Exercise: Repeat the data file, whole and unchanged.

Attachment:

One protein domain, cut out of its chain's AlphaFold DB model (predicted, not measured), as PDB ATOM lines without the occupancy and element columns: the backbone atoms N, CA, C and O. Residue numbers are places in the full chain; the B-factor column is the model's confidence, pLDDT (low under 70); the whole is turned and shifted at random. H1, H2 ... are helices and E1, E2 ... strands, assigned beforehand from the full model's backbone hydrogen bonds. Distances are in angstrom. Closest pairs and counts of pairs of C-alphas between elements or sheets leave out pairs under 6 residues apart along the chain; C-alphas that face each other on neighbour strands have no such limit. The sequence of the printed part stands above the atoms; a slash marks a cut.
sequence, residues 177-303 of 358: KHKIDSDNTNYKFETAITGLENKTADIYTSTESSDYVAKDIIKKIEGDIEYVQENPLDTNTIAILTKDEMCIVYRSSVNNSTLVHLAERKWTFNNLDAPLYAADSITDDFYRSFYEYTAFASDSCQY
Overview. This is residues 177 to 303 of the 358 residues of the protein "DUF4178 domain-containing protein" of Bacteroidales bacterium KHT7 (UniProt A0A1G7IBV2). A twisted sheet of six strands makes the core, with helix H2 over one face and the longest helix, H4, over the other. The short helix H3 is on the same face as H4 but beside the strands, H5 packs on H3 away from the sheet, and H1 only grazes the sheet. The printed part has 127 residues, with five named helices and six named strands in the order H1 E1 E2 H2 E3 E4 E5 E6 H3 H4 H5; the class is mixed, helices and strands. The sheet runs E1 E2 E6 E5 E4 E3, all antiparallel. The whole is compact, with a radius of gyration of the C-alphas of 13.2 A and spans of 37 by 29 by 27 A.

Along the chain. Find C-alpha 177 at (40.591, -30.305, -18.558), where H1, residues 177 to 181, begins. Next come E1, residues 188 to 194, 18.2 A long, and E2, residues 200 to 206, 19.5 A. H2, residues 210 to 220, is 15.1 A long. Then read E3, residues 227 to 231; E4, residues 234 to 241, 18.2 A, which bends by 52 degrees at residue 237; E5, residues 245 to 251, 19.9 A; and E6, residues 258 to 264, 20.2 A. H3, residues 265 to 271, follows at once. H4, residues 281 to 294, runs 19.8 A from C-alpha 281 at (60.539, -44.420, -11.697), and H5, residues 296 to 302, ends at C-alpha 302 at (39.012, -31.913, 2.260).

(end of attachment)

One protein domain, cut out of its chain's AlphaFold DB model (predicted, not measured), as PDB ATOM lines without the occupancy and element columns: the backbone atoms N, CA, C and O. Residue numbers are places in the full chain; the B-factor column is the model's confidence, pLDDT (low under 70); the whole is turned and shifted at random. H1, H2 ... are helices and E1, E2 ... strands, assigned beforehand from the full model's backbone hydrogen bonds. Distances are in angstrom. Closest pairs and counts of pairs of C-alphas between elements or sheets leave out pairs under 6 residues apart along the chain; C-alphas that face each other on neighbour strands have no such limit. The sequence of the printed part stands above the atoms; a slash marks a cut.
sequence, residues 177-303 of 358: KHKIDSDNTNYKFETAITGLENKTADIYTSTESSDYVAKDIIKKIEGDIEYVQENPLDTNTIAILTKDEMCIVYRSSVNNSTLVHLAERKWTFNNLDAPLYAADSITDDFYRSFYEYTAFASDSCQY
Overview. This is residues 177 to 303 of the 358 residues of the protein "DUF4178 domain-containing protein" of Bacteroidales bacterium KHT7 (UniProt A0A1G7IBV2). A twisted sheet of six strands makes the core, with helix H2 over one face and the longest helix, H4, over the other. The short helix H3 is on the same face as H4 but beside the strands, H5 packs on H3 away from the sheet, and H1 only grazes the sheet. The printed part has 127 residues, with five named helices and six named strands in the order H1 E1 E2 H2 E3 E4 E5 E6 H3 H4 H5; the class is mixed, helices and strands. The sheet runs E1 E2 E6 E5 E4 E3, all antiparallel. The whole is compact, with a radius of gyration of the C-alphas of 13.2 A and spans of 37 by 29 by 27 A.

Along the chain. Find C-alpha 177 at (40.591, -30.305, -18.558), where H1, residues 177 to 181, begins. Next come E1, residues 188 to 194, 18.2 A long, and E2, residues 200 to 206, 19.5 A. H2, residues 210 to 220, is 15.1 A long. Then read E3, residues 227 to 231; E4, residues 234 to 241, 18.2 A, which bends by 52 degrees at residue 237; E5, residues 245 to 251, 19.9 A; and E6, residues 258 to 264, 20.2 A. H3, residues 265 to 271, follows at once. H4, residues 281 to 294, runs 19.8 A from C-alpha 281 at (60.539, -44.420, -11.697), and H5, residues 296 to 302, ends at C-alpha 302 at (39.012, -31.913, 2.260).